Dengue. Zika. Lyme. Yellow fever. Chikungunya virus. Malaria. These worldwide diseases, and others, are spread by the bite from an infected arthropod, a tick or mosquito. Five faculty from Yale School of Medicine (YSM) are collaborating on a project focusing on creating vaccines against infectious diseases by targeting the vector, which could be a “game changer” for global health.
The project is funded by the Howard Hughes Medical Institute (HHMI) Emerging Pathogens Initiative.
Lead investigator, Richard A. Flavell, PhD, FRS, Sterling Professor of Immunobiology, credits his colleague Erol Fikrig, MD, Waldemar Von Zedtwitz Professor of Medicine (Infectious Diseases), YSM, and Professor of Epidemiology (Microbial Diseases), Yale School of Public Health (YSPH) and of Microbial Pathogenesis, YSM; with the project concept.
The duo partnered in the 1990s to develop a vaccine against Lyme disease, so when the HHMI opportunity was announced, Flavell’s first call was to Fikrig. “When we worked on Lyme disease, we generally worked with pathogens. Erol had the idea to look at the vector. Since then, we stayed in touch and worked together on a few grants, so he was the first person I called,” said Flavell.
Fikrig’s work is concentrated on creating a vaccine to stop the vector—a tick or mosquito—from spreading a disease, rather than targeting the microbe itself, which is the premise behind this new initiative, a perfect “synergy of Flavell’s interests and mine,” Fikrig said.
So Flavell and Fikrig set out to assemble their dream team of collaborators. At YSM, they contacted Maudry Laurent-Rolle, MD/ PhD, assistant professor of medicine (infectious diseases), for her expertise in immunology and flaviviruses, such as dengue fever; Aaron Ring, MD, PhD, associate professor of immunobiology, who developed genome screening technologies; and Heidi J. Zapata, MD, PhD, assistant professor of medicine (infectious diseases), for her background in human immunology.
They also contacted two of Fikrig’s longtime collaborators, George Dimopoulos, PhD, and Photini Sinnis, MD, at Johns Hopkins Bloomberg School of Public Health. Dimopoulos’s proficiency is in mosquitoes and CRISPR technology, while Sinnis is a world expert in malaria. They also tapped Drew Weissman, MD, PhD, from the University of Pennsylvania, for his knowledge of mRNA vaccines.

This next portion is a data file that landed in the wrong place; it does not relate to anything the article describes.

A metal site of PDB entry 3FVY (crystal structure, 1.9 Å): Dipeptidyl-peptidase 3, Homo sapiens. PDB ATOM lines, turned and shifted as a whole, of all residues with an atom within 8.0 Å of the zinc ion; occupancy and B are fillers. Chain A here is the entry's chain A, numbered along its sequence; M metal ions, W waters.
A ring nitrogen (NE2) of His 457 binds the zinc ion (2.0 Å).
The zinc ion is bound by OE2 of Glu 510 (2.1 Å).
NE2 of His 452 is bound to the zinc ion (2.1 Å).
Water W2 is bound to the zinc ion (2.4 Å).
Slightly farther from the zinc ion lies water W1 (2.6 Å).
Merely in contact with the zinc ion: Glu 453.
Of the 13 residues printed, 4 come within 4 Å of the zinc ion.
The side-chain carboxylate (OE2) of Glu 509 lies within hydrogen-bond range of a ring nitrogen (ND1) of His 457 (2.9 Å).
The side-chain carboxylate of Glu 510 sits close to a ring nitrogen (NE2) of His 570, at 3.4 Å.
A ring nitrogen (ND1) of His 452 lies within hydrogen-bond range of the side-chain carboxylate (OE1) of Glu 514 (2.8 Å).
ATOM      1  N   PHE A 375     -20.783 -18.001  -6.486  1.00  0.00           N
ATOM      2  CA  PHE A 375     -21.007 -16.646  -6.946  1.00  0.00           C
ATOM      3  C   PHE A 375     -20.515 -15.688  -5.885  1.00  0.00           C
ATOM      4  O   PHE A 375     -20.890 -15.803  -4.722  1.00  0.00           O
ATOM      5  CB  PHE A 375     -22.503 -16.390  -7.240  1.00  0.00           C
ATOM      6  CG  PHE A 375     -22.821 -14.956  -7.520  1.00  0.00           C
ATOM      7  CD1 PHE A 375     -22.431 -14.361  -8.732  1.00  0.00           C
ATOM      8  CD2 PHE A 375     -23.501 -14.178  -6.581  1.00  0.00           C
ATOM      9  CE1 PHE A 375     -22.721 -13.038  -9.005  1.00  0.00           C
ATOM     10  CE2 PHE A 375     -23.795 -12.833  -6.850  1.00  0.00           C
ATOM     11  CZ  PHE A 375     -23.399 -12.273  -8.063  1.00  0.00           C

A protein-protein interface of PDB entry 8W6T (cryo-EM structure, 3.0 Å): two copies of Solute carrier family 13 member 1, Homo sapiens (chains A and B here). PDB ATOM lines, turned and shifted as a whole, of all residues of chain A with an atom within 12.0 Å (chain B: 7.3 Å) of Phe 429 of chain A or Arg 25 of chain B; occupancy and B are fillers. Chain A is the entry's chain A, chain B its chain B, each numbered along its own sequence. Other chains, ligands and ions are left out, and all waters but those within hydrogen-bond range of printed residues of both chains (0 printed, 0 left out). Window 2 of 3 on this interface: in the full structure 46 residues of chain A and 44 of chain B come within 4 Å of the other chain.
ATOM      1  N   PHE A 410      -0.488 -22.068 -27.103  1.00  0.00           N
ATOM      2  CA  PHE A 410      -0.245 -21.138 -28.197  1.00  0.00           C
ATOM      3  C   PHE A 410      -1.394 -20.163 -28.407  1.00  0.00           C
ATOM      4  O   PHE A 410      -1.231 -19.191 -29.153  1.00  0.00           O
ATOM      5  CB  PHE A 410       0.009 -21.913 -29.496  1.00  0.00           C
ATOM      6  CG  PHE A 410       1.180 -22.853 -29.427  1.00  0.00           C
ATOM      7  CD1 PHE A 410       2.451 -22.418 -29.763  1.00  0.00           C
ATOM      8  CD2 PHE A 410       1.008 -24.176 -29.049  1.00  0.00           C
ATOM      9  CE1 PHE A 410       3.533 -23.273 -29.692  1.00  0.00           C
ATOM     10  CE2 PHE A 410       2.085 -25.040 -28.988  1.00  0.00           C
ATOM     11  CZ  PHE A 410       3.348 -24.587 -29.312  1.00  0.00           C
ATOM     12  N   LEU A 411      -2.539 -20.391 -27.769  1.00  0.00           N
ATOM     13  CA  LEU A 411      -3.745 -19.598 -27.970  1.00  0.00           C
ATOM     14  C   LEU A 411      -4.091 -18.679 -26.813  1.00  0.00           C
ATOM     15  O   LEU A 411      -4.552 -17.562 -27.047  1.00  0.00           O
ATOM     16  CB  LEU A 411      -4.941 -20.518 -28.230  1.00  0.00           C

“It's really an amazing group. We are going to produce important findings, because the quality of the team and the enthusiasm of everybody. We are off to an incredible start,” said Flavell.
Besides the possible discoveries driving the excitement, both Laurent-Rolle and Zapata spoke about the mentorship opportunity this project presents.
“I am interested in human immunology, so Erol gave me this opportunity to contribute to the grant in that way. So I am going to be focusing on the host response, and it's amazing to work with Erol, Richard Flavell who is a giant in the immunology field, and Drew Weissman whose technology developed the mRNA vaccine for COVID. I'm thankful to be part of it. It's an incredible chance to work with all these amazing scientists,” said Zapata.
Laurent-Rolle spoke about the excitement in her lab to participate in this project. “I will soon have six to seven people in my lab, postdocs, a postbac, graduate students, and two people focused specifically on the HHMI project. So a really strong team of folks. I have been lucky to have these people, to get them so quickly, and to participate in this project,” she said.
“Do you remember the summer of 2019? We were all terrified about eastern equine encephalitis (EEE) virus, which is a mosquito borne disease with a 35% case fatality. This project has global impact if we are able to do this. We wouldn’t have to create a vaccine for every specific disease, if we could generate a vaccine against that agent that is transmitting all these viruses, then we could eliminate more diseases rather than targeting the microbe. It'll be a game changer if we pull this off,” said Laurent-Rolle.
Other Yale faculty participating in other projects through the HHMI Emerging Pathogens Initiative are Akiko Iwasaki, PhD, Sterling Professor of Immunobiology and Professor of Dermatology and of Molecular, Cellular, and Developmental Biology and of Epidemiology (Microbial Diseases); Anna Marie Pyle, PhD, Sterling Professor of Molecular, Cellular, and Developmental Biology and Professor of Chemistry; and Paul Turner, PhD, Rachel Carson Professor of Ecology and Evolutionary Biology. To learn more about their research, read, “Yale labs to lead new investigations into emerging pathogens.”